Teachers pass on a love of chess

  • Pinkerton Academy administrator Kim Larkin makes a move at the Granite Gambit Level 2 summer chess training for educators on July 15. Eileen O’Grady / Monitor staff

  • Retired teacher Gene Tappen, who runs an after-school chess club at Kearsarge Regional Elementary School, moves a piece at the Granite Gambit level 2 training program for educators July 15, 2022. Eileen O'Grady—Monitor staff

  • Educators participating in the Granite Gambit level 2 professional development training contemplate strategy on July 15, 2022. Eileen O'Grady—Monitor staff

  • Jerry Nash, National Chess Education Consultant for Chess in Schools, leads a Granite Gambit professional development training session for educators July 15, 2022. Eileen O'Grady—Monitor staff

Monitor staff
Published: 7/17/2022 4:33:57 PM
Modified: 7/17/2022 4:31:03 PM

Last year, Barbara Cook told her fourth-grade students that once they finished their class assignments they could either read, do homework, play an online math game or learn how to play chess. She never expected all 19 of them to choose chess.

For the rest of the year, chess consumed the Deerfield Community School students, who would take their boards outside during recess, and arrive each morning eager to sit down and finish a game that had started the afternoon before.

“I was amazed that, given the choice, every child in my class decided to take that on and help each other,” Cook said. “The kids felt proud of themselves that they learned chess. Some were even teaching their parents.”

Cook, who grew up playing chess with her dad and is now a big fan of “The Queen’s Gambit” TV show on Netflix, had a good working knowledge of the game but wanted to learn how to take the strategic game further at her school. So when she heard about a summer training program teaching educators how to incorporate chess into their schools and classrooms, she decided to sign up.

The training, which is being conducted by the educational nonprofit Chess in Schools, is part of a New Hampshire Department of Education initiative called Granite Gambit, and is intended to connect chess with core academic content and build student engagement. Chess in Schools has led five training sessions in New Hampshire so far, and 30 educators, including Cook, have completed Level 1.

On Friday, a group of seven New Hampshire educators enrolled in a Level 2 class stood around a long table in a classroom at Manchester Community College contemplating four chess boards. Each of the boards had been set up by the instructors with a different strategy that the educators had to identify.

Jerry Nash, the instructor in charge of the program, says the goal of bringing chess into classrooms is to use it as a vehicle to teach the subject standards, like if a teacher uses chess to teach a math lesson, for example. It also helps build critical thinking and impulse control, Nash said.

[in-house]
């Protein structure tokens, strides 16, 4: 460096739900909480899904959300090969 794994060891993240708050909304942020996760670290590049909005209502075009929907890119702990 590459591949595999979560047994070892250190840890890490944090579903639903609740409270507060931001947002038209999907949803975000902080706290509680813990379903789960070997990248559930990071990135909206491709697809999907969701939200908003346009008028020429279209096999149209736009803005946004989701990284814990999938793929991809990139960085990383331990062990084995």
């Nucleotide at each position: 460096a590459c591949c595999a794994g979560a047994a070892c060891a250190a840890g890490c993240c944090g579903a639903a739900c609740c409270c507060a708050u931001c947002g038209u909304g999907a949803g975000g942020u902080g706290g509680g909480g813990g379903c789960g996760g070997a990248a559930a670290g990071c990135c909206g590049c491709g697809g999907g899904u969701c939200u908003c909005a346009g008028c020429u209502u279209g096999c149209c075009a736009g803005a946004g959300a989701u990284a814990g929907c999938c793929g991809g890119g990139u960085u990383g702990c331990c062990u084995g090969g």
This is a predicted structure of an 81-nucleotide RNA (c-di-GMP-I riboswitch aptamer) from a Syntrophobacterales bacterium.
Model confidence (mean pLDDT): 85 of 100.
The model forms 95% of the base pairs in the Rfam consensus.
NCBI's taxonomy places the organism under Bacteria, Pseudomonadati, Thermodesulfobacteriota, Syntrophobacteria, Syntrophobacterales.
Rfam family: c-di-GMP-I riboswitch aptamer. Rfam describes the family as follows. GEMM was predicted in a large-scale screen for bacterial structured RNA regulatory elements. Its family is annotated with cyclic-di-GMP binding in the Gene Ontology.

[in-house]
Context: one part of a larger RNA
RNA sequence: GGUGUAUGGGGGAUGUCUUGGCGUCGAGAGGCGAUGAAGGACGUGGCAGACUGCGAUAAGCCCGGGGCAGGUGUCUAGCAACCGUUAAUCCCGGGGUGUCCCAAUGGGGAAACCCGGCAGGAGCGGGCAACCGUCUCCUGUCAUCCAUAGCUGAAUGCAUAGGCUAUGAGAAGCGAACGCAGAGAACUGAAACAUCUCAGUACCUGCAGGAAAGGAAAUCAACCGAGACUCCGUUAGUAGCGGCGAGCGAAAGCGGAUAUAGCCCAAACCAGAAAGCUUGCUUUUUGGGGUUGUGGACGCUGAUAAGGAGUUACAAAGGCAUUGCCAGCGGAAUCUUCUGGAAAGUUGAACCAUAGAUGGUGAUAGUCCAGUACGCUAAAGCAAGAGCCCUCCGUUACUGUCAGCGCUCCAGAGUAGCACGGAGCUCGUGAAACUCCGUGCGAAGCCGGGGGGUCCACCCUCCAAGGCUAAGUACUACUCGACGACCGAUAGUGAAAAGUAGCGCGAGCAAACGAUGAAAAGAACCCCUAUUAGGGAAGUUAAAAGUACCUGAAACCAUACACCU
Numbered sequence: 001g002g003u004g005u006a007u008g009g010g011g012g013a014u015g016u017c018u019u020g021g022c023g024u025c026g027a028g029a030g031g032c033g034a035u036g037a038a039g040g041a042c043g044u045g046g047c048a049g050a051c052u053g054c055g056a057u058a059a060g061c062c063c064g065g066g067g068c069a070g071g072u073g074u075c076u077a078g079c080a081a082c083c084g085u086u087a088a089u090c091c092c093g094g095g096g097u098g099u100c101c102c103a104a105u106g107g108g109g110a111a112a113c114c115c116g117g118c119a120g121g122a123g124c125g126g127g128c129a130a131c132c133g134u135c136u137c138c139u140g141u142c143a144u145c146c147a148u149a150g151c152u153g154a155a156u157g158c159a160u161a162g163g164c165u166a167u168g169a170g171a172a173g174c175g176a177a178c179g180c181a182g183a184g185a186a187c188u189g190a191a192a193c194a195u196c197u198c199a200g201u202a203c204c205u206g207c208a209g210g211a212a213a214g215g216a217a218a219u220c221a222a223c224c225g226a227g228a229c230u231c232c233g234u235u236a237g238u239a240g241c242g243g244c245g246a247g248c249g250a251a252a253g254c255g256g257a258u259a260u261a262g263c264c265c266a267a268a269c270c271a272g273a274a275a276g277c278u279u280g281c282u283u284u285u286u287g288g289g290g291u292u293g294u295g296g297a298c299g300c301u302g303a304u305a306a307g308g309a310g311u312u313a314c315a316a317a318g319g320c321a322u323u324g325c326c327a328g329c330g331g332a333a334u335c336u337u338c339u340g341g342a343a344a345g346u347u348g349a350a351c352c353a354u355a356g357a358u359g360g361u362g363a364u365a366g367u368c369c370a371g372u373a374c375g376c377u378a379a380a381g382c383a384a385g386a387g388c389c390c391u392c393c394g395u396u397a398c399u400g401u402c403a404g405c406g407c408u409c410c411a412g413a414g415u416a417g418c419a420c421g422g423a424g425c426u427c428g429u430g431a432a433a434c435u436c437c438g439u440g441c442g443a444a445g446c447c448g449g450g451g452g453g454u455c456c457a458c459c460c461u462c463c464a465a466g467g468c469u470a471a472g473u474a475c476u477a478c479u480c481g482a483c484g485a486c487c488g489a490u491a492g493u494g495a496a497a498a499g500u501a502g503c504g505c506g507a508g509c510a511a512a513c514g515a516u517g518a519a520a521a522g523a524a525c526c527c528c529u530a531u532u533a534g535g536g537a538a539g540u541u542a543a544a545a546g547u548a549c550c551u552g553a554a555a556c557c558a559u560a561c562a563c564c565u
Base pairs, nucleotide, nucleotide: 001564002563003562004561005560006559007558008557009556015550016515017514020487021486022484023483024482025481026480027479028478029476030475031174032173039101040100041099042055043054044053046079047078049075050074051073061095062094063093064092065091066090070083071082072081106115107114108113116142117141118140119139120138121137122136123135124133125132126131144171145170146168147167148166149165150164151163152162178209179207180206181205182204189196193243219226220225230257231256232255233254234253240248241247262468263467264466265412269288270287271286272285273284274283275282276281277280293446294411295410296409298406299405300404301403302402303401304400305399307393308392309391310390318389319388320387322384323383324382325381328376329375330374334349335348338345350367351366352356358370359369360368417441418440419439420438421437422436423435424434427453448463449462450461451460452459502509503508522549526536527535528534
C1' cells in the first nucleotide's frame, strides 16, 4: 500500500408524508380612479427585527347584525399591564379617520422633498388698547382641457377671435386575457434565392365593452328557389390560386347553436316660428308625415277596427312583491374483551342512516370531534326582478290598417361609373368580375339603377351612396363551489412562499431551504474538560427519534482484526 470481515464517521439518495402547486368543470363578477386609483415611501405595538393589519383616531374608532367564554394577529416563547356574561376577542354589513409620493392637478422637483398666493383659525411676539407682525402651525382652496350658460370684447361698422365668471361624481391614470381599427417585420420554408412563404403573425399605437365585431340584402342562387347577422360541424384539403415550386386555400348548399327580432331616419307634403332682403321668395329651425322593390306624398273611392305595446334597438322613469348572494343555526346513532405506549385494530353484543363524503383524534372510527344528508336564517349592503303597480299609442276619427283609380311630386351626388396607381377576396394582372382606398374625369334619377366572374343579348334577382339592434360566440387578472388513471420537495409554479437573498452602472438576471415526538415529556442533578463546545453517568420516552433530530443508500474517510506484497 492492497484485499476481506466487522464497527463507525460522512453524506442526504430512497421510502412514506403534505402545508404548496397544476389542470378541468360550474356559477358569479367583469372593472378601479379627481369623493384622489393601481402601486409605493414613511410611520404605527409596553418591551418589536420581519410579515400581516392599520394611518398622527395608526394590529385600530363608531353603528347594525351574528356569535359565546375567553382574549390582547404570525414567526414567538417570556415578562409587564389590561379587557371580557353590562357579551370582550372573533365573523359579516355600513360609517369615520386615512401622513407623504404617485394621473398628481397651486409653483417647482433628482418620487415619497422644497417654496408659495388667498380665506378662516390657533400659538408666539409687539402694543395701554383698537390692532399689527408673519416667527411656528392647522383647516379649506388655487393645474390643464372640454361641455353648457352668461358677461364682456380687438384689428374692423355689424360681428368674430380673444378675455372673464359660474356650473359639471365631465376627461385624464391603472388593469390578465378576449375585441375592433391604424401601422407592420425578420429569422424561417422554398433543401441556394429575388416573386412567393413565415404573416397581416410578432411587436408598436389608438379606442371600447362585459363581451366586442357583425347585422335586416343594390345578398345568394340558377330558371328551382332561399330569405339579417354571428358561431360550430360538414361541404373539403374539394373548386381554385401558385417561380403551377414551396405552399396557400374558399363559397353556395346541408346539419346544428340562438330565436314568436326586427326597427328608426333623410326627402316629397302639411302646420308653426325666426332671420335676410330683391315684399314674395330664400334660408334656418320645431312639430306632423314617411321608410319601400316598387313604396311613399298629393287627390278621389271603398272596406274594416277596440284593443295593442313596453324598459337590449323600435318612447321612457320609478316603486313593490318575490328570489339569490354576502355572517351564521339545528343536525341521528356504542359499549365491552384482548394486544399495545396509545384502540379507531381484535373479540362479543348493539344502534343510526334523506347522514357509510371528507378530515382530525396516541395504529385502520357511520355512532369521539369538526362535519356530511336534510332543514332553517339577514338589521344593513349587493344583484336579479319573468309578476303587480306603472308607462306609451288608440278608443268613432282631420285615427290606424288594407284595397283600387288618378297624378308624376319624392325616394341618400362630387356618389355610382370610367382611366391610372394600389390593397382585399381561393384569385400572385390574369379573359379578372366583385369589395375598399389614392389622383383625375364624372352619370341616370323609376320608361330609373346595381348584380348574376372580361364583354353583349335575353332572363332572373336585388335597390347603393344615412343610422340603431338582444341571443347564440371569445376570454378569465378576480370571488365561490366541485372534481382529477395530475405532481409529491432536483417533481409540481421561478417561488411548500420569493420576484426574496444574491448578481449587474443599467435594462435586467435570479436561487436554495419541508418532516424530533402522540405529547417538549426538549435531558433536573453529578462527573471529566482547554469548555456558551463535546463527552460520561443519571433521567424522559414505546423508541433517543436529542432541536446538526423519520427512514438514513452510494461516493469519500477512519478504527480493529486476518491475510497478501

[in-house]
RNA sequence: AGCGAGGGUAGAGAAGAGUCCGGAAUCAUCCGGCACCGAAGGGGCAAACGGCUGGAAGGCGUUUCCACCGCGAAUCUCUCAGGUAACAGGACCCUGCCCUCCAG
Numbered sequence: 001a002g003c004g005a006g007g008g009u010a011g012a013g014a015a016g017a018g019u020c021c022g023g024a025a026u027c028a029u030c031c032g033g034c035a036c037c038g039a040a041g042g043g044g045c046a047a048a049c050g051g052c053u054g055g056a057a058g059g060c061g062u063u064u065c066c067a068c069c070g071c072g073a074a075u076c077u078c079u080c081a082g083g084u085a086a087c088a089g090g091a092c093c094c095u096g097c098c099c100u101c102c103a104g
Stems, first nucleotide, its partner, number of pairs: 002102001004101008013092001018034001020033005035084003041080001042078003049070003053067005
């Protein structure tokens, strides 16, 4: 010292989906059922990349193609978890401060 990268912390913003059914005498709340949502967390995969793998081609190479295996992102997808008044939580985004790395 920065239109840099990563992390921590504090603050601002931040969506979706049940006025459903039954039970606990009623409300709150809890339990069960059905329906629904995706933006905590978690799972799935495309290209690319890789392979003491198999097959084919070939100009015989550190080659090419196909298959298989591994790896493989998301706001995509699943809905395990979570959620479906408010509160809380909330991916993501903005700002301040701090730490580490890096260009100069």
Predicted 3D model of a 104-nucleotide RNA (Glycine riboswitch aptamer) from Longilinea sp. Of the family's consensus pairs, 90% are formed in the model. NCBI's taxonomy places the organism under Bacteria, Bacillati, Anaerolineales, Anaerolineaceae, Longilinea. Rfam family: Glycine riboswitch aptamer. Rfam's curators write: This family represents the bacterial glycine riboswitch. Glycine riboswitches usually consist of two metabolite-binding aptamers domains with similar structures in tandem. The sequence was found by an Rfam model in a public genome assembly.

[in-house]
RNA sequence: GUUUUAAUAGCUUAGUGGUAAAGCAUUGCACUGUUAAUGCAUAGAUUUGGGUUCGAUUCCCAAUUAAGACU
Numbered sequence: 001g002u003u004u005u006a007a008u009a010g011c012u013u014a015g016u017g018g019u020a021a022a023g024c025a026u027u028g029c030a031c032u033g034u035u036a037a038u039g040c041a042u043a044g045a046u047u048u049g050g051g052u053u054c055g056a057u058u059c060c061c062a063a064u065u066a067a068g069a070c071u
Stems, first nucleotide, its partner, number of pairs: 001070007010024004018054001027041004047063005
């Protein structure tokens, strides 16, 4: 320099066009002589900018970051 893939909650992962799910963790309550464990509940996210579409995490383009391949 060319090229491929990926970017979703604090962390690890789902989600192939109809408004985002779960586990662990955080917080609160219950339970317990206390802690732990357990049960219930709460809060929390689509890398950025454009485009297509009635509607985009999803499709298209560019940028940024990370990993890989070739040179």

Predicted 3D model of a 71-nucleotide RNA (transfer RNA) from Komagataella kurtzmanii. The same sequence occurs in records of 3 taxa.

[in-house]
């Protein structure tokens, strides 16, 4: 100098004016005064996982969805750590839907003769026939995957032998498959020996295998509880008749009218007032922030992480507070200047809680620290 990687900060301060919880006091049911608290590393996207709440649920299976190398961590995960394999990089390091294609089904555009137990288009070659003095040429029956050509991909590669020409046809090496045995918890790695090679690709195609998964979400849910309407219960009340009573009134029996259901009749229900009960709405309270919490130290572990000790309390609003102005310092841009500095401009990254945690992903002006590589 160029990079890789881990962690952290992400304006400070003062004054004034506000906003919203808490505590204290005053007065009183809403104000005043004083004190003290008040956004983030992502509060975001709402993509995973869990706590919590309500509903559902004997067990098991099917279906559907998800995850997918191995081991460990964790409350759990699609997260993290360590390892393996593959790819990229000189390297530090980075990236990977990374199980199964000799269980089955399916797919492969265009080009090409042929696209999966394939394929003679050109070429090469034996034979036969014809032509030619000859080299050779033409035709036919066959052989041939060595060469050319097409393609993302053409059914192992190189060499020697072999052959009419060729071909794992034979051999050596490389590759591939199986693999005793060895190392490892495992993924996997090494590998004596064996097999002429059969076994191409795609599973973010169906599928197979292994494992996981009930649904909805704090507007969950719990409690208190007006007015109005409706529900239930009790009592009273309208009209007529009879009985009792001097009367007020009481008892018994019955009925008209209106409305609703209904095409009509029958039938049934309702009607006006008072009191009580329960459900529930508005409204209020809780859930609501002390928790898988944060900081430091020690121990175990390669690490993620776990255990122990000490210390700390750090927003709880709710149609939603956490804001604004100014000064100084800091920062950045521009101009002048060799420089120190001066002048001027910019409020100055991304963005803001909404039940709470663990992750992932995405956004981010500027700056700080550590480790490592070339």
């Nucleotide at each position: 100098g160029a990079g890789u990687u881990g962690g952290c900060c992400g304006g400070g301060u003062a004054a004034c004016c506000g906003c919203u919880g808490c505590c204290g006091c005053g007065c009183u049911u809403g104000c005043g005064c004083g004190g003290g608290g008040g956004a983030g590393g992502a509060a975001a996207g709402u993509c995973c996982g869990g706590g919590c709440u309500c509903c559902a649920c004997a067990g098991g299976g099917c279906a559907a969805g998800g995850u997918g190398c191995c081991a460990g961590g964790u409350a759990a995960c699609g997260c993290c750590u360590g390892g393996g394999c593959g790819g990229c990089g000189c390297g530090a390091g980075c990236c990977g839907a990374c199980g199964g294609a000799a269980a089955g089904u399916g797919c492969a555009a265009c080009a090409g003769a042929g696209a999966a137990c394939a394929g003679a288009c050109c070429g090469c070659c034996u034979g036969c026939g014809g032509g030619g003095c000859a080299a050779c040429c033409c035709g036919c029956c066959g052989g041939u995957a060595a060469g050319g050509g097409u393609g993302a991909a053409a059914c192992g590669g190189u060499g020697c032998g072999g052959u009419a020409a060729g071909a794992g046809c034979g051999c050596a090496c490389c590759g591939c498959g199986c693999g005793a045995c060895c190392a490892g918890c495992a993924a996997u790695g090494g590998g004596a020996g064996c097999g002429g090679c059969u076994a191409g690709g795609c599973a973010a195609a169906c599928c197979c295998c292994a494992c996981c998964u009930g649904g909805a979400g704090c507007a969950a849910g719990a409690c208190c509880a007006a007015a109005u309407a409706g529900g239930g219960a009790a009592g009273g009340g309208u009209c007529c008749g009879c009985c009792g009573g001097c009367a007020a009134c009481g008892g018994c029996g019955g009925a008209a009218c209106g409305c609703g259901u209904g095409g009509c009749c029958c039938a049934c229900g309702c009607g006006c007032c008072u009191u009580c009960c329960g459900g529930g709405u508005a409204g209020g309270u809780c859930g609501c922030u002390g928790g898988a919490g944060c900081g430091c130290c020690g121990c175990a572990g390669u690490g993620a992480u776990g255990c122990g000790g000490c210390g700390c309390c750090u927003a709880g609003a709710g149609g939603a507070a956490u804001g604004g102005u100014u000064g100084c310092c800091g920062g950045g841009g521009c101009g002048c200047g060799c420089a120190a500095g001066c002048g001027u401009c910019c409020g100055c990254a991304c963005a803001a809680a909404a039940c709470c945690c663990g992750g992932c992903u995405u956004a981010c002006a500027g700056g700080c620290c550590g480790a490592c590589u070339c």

“There’s decision making, there’s planning ahead, there’s forethought. Those skills transversely apply,” Nash said. “It doesn’t matter what class you’re in, you need those skills, whether it’s math, language arts, science, social studies, doesn’t matter. You still need those skills.”

To fit with the time constraints of a classroom, teachers may introduce mini-games with simpler rules and fewer pieces on the board that students can play in five to 15 minutes. Other lessons can incorporate elements of chess without ever playing a game. For example, Nash said, an educator could teach money math using chess pieces as currency. Or, an educator could teach coordinate graphing using the rows and columns of a chessboard.

“Most students like to play games. This is a game, so now it’s not ‘medicine,’ ” Nash said. “The students come to the teacher, ‘are we doing chess today?’ They’re excited about being involved. So now you’re introducing these skills, and students are engaged by that.”

Kim Larkin, associate dean of students at Pinkerton Academy who attended the Level 2 training Friday, introduced chess to a group of about 12 students during flex period last school year, and it garnered enough interest that one student is eager to start an after-school chess club, and is already preparing to fundraise to buy chess clocks for the games.

“The skill that students can learn goes into so many domains — critical thinking, logic, resiliency, sportsmanship,” Larkin said. “I think it’s a game that anybody can learn. I didn’t always think this, but I do now because of the way that they have broken it down with the emphasis on mini-games.”

Retired high school gym teacher Gene Tappen leads an after-school chess club at Keasarge Regional Elementary School. Tappen, who would play chess to pass the time while deployed in the Navy, said it’s fun to teach the game to students who pick it up easily.

“I’ve had at least four or five kids that are still playing,” Tappen said. “They were in my program 10, 12, 13 years ago, who are now playing in adult tournaments.”

Chess in Schools will be leading another Level 1 training for teachers August 15 to 18.

Eileen O

Eileen O'Grady is a Report for America corps member covering education for the Concord Monitor since spring 2020. O’Grady is the former managing editor of Scope magazine at Northeastern University in Boston, where she reported on social justice issues, community activism, local politics and the COVID-19 pandemic. She is a native Vermonter and worked as a reporter covering local politics for the Shelburne News and the Citizen. Her work has also appeared in The Boston Globe, U.S. News & World Report, The Bay State Banner, and VTDigger. She has a master’s degree in journalism from Northeastern University and a bachelor’s degree in politics and French from Mount Holyoke College, where she served as news editor for the Mount Holyoke News from 2017-2018.

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